Australian Cattle Dog Info & Australian Cattle Dog Breeders

The Australian Cattle Dog is a herding dog developed in Australia for driving cattle over long distances across rough terrain. In the 19th century, New South Wales cattle farmer Thomas Hall crossed the dogs used by drovers with dingoes he'd tamed. The resulting dogs were known as Halls Heelers. After Hall's death, the dogs developed into two modern breeds, the Australian Cattle Dog and the Australian Stumpy Tail Cattle Dog.

 

Australian cattle dogs can be the friendliest of companions and quick to respond to the emotions of its owner.  They are energetic, highly intelligent, and fiercely loyal.    The bond that this breed can create with its owner is strong, typically resulting in the dog never being too far from the owner's side.  Cattle dogs feel very protective and will protect their owner and family with their life and without command.   Cattle dogs are not naturally aggressive but will not back down from a fight if provoked or if protecting home or family.   The breed can be known to bite if a stranger comes between the dog and it's owner.   If properly socialised from an early age they are usually comfortable in the company of a variety of people and strangers.  The breed is also strong willed and needs a firm and respectful owner.  They do not respond well or learn through harsh treatment or any measure of cruelty.  They learn well and thrive on structured training, particularly if it is interesting and challenging.

 

When at home, cattle dogs are happy, affectionate, and playful. In general, as long as they are in the company of their owner or family they are content and happy.   They are naturally cautious in new and different situations and can be reserved and suspicious of people they don't know which makes them excellent guard dogs when trained for this task.    Dogs are good with older, considerate children, but may nip at heels - particularly that of younger children when they run and squeal.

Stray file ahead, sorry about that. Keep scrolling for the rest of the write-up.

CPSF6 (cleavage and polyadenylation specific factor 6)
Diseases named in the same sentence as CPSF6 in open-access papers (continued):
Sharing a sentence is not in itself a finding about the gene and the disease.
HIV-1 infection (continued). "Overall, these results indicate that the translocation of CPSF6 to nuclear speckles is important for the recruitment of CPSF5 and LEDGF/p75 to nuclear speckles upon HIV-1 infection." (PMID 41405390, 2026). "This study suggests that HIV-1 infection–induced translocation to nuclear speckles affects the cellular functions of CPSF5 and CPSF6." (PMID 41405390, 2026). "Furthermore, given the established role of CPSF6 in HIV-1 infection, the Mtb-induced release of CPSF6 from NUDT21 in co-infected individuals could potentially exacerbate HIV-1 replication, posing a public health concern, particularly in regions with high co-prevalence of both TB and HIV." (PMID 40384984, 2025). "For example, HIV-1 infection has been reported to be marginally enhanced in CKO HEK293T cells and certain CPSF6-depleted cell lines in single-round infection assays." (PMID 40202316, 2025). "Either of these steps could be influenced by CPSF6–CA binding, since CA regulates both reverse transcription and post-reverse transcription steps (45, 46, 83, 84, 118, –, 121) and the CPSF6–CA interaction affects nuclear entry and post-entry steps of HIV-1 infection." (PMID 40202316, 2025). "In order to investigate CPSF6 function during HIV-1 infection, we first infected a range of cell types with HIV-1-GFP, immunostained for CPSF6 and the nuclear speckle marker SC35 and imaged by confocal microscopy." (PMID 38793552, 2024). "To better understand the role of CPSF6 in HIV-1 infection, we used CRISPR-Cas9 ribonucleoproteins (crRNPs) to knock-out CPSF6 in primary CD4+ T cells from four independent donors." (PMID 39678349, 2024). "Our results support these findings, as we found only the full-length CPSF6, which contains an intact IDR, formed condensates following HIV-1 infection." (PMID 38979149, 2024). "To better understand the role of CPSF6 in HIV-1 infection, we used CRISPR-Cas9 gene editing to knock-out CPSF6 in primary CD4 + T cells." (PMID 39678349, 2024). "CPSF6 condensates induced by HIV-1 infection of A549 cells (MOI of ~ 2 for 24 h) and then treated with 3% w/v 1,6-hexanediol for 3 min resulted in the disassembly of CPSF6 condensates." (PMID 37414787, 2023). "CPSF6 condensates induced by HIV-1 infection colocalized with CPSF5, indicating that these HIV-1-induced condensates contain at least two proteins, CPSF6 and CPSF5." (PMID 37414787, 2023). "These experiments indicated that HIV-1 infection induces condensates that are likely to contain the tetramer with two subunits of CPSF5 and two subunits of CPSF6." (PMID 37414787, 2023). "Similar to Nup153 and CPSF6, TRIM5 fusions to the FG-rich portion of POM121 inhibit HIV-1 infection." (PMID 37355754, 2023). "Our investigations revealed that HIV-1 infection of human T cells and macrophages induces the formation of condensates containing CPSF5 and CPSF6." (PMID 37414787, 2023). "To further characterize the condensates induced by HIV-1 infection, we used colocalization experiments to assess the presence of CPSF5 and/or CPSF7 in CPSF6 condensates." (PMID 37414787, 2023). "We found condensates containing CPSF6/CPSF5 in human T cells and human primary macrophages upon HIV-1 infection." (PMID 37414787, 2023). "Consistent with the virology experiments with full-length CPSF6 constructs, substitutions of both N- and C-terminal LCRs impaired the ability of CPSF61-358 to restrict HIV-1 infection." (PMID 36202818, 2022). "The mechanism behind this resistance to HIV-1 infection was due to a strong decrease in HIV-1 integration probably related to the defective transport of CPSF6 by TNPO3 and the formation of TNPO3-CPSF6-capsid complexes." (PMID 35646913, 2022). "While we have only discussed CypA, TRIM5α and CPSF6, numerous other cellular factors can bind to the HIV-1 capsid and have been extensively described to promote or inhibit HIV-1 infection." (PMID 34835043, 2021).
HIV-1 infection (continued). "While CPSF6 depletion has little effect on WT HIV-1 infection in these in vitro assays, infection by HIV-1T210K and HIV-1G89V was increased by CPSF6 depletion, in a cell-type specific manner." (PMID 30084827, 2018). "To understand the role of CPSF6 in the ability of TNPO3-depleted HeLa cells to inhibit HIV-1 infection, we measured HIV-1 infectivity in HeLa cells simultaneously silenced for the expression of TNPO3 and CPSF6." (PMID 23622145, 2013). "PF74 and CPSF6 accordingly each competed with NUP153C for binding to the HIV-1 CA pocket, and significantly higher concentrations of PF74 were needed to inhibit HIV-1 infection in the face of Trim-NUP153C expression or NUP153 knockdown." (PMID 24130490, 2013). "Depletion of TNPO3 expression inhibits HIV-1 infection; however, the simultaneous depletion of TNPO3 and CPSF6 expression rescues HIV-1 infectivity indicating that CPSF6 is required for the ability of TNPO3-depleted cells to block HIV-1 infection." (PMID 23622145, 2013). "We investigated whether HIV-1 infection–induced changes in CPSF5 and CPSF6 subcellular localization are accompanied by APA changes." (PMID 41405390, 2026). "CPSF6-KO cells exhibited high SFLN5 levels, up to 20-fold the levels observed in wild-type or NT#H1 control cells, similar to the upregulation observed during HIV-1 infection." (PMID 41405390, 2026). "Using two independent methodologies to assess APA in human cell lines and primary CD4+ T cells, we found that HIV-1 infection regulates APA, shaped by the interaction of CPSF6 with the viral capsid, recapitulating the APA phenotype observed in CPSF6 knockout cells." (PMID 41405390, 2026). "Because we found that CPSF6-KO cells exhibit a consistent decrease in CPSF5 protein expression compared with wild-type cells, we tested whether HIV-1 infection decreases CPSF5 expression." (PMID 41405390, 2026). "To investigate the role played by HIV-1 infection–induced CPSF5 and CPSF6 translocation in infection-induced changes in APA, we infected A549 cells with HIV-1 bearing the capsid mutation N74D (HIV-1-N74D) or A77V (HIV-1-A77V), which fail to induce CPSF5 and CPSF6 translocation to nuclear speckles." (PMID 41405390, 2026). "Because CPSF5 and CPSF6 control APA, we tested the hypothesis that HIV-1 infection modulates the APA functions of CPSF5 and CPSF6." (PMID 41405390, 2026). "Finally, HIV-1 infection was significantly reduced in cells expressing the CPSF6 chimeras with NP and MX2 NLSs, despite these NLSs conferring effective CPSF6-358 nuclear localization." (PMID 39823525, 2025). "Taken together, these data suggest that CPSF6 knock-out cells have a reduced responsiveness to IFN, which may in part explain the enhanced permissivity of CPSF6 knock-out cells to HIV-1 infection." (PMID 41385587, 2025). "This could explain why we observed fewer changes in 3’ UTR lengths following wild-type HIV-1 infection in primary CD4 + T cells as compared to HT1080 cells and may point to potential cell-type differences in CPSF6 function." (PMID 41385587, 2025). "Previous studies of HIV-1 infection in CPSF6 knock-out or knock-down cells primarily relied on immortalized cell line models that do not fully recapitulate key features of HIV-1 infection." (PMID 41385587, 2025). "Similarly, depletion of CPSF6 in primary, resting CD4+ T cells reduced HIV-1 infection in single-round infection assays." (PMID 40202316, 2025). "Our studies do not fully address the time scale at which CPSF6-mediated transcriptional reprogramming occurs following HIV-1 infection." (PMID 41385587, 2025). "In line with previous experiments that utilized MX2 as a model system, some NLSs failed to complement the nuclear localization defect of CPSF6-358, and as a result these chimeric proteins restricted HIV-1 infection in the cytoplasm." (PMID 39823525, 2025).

Good Cattle Dog Breeders will always breed for sound temperament, with other breed standards important but not the primary consideration. 

Australian Cattle Dogs rank 10th in Stanley Coren's The Intelligence of Dogs, rated as one of the most intelligent dogs ranked by obedience command trainability.Cattle Dogs needs plenty of exercise, companionship and a job to do, so a non-working dog might participate in dog sports, learning tricks, or other activities that engage its body and mind.

 

The Australian Cattle Dog is medium-sized and short-coated, occurring in either brown or black hair distributed fairly evenly through a white coat, which gives the appearance of a "red" or "blue" dog. It has been nicknamed a "Red Heeler" or "Blue Heeler" on the basis of this colouring and its practice of moving reluctant cattle by nipping at their heels.

 

Cattle dogs are easy to groom and maintain, requiring little more than brushing during the shedding period. The most common health problems are deafness and progressive blindness (both hereditary conditions) and accidental injury. Otherwise, it is a robust breed with a lifespan of 12 to 14 years. Australian Cattle Dogs now participate in a range of activities beyond the herding they were bred for, including competing with their owners in sporting events and working as assistance dogs.

 

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Source: Wikipedia

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